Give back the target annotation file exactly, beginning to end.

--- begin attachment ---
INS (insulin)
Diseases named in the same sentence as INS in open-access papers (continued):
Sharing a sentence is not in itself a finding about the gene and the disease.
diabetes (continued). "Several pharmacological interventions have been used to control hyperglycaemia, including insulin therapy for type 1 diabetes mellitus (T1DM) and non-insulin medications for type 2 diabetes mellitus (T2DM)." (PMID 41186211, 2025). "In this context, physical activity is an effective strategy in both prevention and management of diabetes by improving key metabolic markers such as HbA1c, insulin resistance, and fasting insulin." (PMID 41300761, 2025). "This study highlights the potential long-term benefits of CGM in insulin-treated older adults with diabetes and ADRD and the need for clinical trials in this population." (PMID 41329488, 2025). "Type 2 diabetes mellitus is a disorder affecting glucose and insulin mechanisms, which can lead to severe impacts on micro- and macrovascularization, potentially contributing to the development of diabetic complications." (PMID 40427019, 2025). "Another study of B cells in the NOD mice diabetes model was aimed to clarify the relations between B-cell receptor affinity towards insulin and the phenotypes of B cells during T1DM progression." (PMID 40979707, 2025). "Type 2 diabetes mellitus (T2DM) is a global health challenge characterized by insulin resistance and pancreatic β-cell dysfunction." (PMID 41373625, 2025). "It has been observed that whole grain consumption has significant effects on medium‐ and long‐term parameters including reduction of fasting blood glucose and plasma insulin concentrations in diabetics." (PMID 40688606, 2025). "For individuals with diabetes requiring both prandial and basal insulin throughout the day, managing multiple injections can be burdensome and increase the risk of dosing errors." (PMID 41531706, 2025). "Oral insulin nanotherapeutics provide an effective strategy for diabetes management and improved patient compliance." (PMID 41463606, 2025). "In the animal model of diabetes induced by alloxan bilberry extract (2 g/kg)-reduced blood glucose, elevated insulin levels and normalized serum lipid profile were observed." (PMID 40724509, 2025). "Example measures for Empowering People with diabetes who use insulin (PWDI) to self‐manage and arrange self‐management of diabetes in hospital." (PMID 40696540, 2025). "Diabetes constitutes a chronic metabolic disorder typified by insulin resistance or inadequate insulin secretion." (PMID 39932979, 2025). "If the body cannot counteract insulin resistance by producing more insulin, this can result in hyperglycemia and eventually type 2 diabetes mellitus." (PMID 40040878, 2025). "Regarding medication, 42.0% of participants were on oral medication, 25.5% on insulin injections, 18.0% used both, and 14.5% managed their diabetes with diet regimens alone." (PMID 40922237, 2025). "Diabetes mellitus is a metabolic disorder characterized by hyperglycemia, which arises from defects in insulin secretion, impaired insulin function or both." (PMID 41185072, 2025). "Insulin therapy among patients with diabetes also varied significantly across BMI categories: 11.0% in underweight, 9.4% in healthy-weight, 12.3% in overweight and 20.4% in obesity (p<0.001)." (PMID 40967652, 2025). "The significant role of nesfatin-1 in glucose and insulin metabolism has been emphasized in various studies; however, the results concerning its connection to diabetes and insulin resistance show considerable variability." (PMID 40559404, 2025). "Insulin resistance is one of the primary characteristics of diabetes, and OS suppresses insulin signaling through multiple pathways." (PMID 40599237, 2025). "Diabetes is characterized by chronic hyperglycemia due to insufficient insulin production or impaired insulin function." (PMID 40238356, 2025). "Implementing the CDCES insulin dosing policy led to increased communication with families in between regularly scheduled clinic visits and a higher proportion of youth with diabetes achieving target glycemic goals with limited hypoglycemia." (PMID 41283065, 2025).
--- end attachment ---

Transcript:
INS (insulin)
Diseases named in the same sentence as INS in open-access papers (continued):
Sharing a sentence is not in itself a finding about the gene and the disease.
diabetes (continued). "Several pharmacological interventions have been used to control hyperglycaemia, including insulin therapy for type 1 diabetes mellitus (T1DM) and non-insulin medications for type 2 diabetes mellitus (T2DM)." (PMID 41186211, 2025). "In this context, physical activity is an effective strategy in both prevention and management of diabetes by improving key metabolic markers such as HbA1c, insulin resistance, and fasting insulin." (PMID 41300761, 2025). "This study highlights the potential long-term benefits of CGM in insulin-treated older adults with diabetes and ADRD and the need for clinical trials in this population." (PMID 41329488, 2025). "Type 2 diabetes mellitus is a disorder affecting glucose and insulin mechanisms, which can lead to severe impacts on micro- and macrovascularization, potentially contributing to the development of diabetic complications." (PMID 40427019, 2025). "Another study of B cells in the NOD mice diabetes model was aimed to clarify the relations between B-cell receptor affinity towards insulin and the phenotypes of B cells during T1DM progression." (PMID 40979707, 2025). "Type 2 diabetes mellitus (T2DM) is a global health challenge characterized by insulin resistance and pancreatic β-cell dysfunction." (PMID 41373625, 2025). "It has been observed that whole grain consumption has significant effects on medium‐ and long‐term parameters including reduction of fasting blood glucose and plasma insulin concentrations in diabetics." (PMID 40688606, 2025). "For individuals with diabetes requiring both prandial and basal insulin throughout the day, managing multiple injections can be burdensome and increase the risk of dosing errors." (PMID 41531706, 2025). "Oral insulin nanotherapeutics provide an effective strategy for diabetes management and improved patient compliance." (PMID 41463606, 2025). "In the animal model of diabetes induced by alloxan bilberry extract (2 g/kg)-reduced blood glucose, elevated insulin levels and normalized serum lipid profile were observed." (PMID 40724509, 2025). "Example measures for Empowering People with diabetes who use insulin (PWDI) to self‐manage and arrange self‐management of diabetes in hospital." (PMID 40696540, 2025). "Diabetes constitutes a chronic metabolic disorder typified by insulin resistance or inadequate insulin secretion." (PMID 39932979, 2025). "If the body cannot counteract insulin resistance by producing more insulin, this can result in hyperglycemia and eventually type 2 diabetes mellitus." (PMID 40040878, 2025). "Regarding medication, 42.0% of participants were on oral medication, 25.5% on insulin injections, 18.0% used both, and 14.5% managed their diabetes with diet regimens alone." (PMID 40922237, 2025). "Diabetes mellitus is a metabolic disorder characterized by hyperglycemia, which arises from defects in insulin secretion, impaired insulin function or both." (PMID 41185072, 2025). "Insulin therapy among patients with diabetes also varied significantly across BMI categories: 11.0% in underweight, 9.4% in healthy-weight, 12.3% in overweight and 20.4% in obesity (p<0.001)." (PMID 40967652, 2025). "The significant role of nesfatin-1 in glucose and insulin metabolism has been emphasized in various studies; however, the results concerning its connection to diabetes and insulin resistance show considerable variability." (PMID 40559404, 2025). "Insulin resistance is one of the primary characteristics of diabetes, and OS suppresses insulin signaling through multiple pathways." (PMID 40599237, 2025). "Diabetes is characterized by chronic hyperglycemia due to insufficient insulin production or impaired insulin function." (PMID 40238356, 2025). "Implementing the CDCES insulin dosing policy led to increased communication with families in between regularly scheduled clinic visits and a higher proportion of youth with diabetes achieving target glycemic goals with limited hypoglycemia." (PMID 41283065, 2025).